If that indeed is the case, doing what you did will stop or lessen the amount of oil mist that is drawn into the turbo inlet itself and pushed through the hot side charge pipe, intercooler, cool side charge pipe, throttle body. That breather line is intended draw any by-pass pressure when you are in boost.

The next one you have to attack is the one in intake manifold. The PCV valve itself is mounted in the manifold and draws any crank case by-pass pressure when you not in boost mode, i.e. idel, decel, high vacuum condition. That is going to be more challenging. As I see it you will have to remove the intake plug one hole and then drill and tap for a fitting that will re-route the crank case by-pass oil vapor out to another catch can and then back to the intake manifold either by connecting to the brake booster line, or drilling and tapping for another fitting.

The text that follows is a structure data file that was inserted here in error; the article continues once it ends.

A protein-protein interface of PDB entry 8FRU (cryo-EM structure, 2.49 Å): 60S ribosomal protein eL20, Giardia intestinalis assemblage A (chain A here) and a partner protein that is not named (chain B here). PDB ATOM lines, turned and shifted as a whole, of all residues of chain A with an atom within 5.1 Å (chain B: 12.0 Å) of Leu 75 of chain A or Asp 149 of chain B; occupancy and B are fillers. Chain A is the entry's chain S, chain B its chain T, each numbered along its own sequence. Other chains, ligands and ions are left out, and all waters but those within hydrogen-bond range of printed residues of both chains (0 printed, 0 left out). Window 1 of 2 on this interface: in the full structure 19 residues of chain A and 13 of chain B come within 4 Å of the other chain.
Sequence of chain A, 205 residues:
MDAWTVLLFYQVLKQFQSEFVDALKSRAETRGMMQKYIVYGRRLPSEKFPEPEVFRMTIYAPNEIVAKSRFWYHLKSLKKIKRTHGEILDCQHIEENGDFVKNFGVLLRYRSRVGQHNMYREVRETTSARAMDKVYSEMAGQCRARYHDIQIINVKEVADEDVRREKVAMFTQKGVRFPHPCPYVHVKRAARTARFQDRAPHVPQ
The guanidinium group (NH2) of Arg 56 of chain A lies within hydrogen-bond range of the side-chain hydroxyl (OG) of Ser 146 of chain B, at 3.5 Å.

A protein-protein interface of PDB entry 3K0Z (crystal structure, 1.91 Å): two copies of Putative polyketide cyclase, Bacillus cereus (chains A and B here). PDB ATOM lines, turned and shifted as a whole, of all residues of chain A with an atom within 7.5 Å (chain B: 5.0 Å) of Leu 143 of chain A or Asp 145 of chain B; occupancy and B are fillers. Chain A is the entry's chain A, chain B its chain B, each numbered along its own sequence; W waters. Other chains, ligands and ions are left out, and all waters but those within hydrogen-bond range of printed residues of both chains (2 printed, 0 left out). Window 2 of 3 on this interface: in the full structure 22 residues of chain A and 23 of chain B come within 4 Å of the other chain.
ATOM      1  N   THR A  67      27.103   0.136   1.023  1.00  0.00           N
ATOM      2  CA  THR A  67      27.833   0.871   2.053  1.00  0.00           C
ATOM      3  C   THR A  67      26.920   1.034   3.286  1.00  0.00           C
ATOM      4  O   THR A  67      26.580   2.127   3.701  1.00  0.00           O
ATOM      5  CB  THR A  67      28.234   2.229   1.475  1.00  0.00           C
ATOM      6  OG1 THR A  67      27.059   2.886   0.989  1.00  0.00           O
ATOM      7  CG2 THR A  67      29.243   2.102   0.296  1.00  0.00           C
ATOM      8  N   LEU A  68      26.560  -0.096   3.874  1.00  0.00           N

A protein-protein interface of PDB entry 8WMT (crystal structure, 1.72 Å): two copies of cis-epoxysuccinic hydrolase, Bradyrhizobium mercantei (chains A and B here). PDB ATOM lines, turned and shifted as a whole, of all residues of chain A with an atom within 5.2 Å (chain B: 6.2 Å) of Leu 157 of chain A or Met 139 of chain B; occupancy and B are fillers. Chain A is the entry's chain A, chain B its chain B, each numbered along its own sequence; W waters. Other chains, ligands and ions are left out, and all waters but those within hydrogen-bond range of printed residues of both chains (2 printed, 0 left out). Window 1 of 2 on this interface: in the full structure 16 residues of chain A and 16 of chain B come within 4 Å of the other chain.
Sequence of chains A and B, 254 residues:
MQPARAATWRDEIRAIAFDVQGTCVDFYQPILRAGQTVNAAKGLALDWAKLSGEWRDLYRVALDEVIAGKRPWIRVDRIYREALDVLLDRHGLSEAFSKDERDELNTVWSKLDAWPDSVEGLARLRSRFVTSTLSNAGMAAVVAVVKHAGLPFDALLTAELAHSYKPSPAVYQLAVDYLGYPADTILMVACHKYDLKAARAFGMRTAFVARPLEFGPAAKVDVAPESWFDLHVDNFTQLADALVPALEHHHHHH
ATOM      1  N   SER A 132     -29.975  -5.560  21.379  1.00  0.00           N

I am going to design and machine a fitting of sorts that will hold the factory PCV valve that was removed from the intake manifold and can be connected in the hose that would be running from the new intake vacuum fitting and catch can. I know some of your are probably thinking why not just get and use a different PCV Valve... well the one removed from the intake manifold is a positive seal when pressurized from the intake side, i.e. boosting. Some of the other inline PCV valves I have seen are not a positive seal when pressurized on reverse side and that being the case one of the last thing you want to do is add any pressure the the crank case..... you wont like the results.